Lasker said Emory can capitalize on his unique combination of geography and academic rigor during the recruiting process. About a third of schools that have NCAA fencing teams are considered very selective, the vast majority being in the northeast region.
“[Fencing] is a sport that has a very, very strong presence among students who often go to private schools and can take private lessons and are very strong academically, âsaid Schipper. “[Emory becomes] a little more attractive to those kind of pupils who have done very well in school and who are able to learn fencing.
As Schipper – who played varsity softball at Columbia University (NY) – pointed out, some athletes are exceptional academics but fear the Division I Ivy League experience. On the other hand, while he was an assistant coach at Ohio State University, Lasker saw rookies turn down his program in favor of a school with more reputable academics. There’s a market for a school like Emory, and Lasker is confident Emory could put together a squad that will vie for the national titles, especially by recruiting from the south.
“[Emory would] recruiting against Harvard, Yale, a lot of the best institutions, and I think that’s where Emory wants to be, âLasker said. “I think this kind of program is really up to the task [Emoryâs] alleyway, and they have the local talent to start a program from a pretty good position.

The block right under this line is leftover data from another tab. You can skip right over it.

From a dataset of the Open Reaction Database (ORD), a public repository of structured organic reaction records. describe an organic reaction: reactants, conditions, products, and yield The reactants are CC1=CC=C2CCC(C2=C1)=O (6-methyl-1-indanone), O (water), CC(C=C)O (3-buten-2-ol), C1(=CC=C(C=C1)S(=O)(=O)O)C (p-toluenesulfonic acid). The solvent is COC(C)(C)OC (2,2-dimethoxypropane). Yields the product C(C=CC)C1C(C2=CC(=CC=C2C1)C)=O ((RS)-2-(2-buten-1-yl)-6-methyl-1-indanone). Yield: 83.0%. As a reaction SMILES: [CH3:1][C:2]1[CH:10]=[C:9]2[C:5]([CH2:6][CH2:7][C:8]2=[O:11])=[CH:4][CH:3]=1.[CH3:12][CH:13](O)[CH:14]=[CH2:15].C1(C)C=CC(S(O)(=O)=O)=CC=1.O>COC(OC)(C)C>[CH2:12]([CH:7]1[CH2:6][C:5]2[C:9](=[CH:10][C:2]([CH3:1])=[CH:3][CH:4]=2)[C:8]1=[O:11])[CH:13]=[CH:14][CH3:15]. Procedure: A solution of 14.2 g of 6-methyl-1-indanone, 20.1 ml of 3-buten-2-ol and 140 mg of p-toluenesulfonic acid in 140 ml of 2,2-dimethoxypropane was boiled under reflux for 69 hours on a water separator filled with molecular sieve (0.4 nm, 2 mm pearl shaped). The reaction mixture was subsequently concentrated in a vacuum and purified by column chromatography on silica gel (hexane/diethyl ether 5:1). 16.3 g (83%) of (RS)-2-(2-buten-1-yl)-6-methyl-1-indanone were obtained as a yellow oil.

Based on his previous dialogues with the sports administration, Lasker cited finances as the biggest obstacle to building a varsity fencing team at Emory. Between booking facilities, renting coaches and purchasing equipment, the costs add up quickly. If the fencing team competed at the national level, Lasker also believes it has the potential to compete in Divisions I or II, which could also provide scholarship funds. Despite the financial commitment, other peer institutions, such as Denison University (Ohio) and University of the Delaware Valley (Penn.), Have fielded fencing teams in recent years.
While naming the head coach is ultimately the athletic department’s decision, Schipper pleaded for Lasker, saying the club’s fencing team would wholeheartedly support his hiring.
“Some [teams], when they hear that we are working with Terrence, are absolutely terrified of us, âsaid Schipper. âThe other experienced clubs and coaches in the area are ready to work with us now that we have Terrence. They take us a little more seriously.
For Lasker and Schipper, the timing is perfect. At the end of the Tokyo Olympics from which the United States came out with two fencing medals, sport is gaining momentum at Emory. Lasker’s experience puts Emory in a position not only to win games, but also to become a dominant force and leader in NCAA fencing. Meanwhile, the top student-athletes slowly walk away, lining Emory’s trophy crates peer institutions.
âWe are losing some really, really strong athletes who are not only doing well at home but also very well globally,â said Lasker. âA little over a decade ago we had athletes in Georgia winning Olympic medals in fencingâ¦ These photos should be on Emory’s wall instead of Yale’s, instead of Columbia’s. “